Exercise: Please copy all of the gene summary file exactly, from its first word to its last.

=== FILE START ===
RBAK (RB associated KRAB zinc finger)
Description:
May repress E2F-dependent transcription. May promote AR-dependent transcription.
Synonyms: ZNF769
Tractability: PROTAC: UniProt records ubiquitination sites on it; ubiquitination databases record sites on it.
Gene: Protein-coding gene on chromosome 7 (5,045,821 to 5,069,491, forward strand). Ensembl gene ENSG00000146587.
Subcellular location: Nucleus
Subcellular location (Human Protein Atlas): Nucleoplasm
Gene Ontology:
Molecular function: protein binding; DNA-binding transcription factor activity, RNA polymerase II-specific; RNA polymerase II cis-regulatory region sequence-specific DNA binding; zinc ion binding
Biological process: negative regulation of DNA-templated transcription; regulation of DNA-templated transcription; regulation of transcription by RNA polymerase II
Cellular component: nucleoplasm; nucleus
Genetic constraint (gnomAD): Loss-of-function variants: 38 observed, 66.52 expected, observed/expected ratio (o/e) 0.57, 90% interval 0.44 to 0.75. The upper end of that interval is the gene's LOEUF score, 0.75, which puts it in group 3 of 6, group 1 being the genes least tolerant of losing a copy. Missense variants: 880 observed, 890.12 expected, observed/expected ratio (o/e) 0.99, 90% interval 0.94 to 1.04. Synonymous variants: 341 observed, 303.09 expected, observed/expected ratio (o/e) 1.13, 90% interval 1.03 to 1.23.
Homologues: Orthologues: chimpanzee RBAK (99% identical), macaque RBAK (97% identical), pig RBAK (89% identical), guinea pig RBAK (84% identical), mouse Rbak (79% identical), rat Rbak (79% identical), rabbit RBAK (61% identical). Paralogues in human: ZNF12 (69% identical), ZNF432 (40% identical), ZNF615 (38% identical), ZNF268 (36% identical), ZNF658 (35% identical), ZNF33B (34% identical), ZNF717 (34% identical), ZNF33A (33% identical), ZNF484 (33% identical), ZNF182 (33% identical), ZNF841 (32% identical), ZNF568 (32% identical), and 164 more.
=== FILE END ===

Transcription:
RBAK (RB associated KRAB zinc finger)
Description:
May repress E2F-dependent transcription. May promote AR-dependent transcription.
Synonyms: ZNF769
Tractability: PROTAC: UniProt records ubiquitination sites on it; ubiquitination databases record sites on it.
Gene: Protein-coding gene on chromosome 7 (5,045,821 to 5,069,491, forward strand). Ensembl gene ENSG00000146587.
Subcellular location: Nucleus
Subcellular location (Human Protein Atlas): Nucleoplasm
Gene Ontology:
Molecular function: protein binding; DNA-binding transcription factor activity, RNA polymerase II-specific; RNA polymerase II cis-regulatory region sequence-specific DNA binding; zinc ion binding
Biological process: negative regulation of DNA-templated transcription; regulation of DNA-templated transcription; regulation of transcription by RNA polymerase II
Cellular component: nucleoplasm; nucleus
Genetic constraint (gnomAD): Loss-of-function variants: 38 observed, 66.52 expected, observed/expected ratio (o/e) 0.57, 90% interval 0.44 to 0.75. The upper end of that interval is the gene's LOEUF score, 0.75, which puts it in group 3 of 6, group 1 being the genes least tolerant of losing a copy. Missense variants: 880 observed, 890.12 expected, observed/expected ratio (o/e) 0.99, 90% interval 0.94 to 1.04. Synonymous variants: 341 observed, 303.09 expected, observed/expected ratio (o/e) 1.13, 90% interval 1.03 to 1.23.
Homologues: Orthologues: chimpanzee RBAK (99% identical), macaque RBAK (97% identical), pig RBAK (89% identical), guinea pig RBAK (84% identical), mouse Rbak (79% identical), rat Rbak (79% identical), rabbit RBAK (61% identical). Paralogues in human: ZNF12 (69% identical), ZNF432 (40% identical), ZNF615 (38% identical), ZNF268 (36% identical), ZNF658 (35% identical), ZNF33B (34% identical), ZNF717 (34% identical), ZNF33A (33% identical), ZNF484 (33% identical), ZNF182 (33% identical), ZNF841 (32% identical), ZNF568 (32% identical), and 164 more.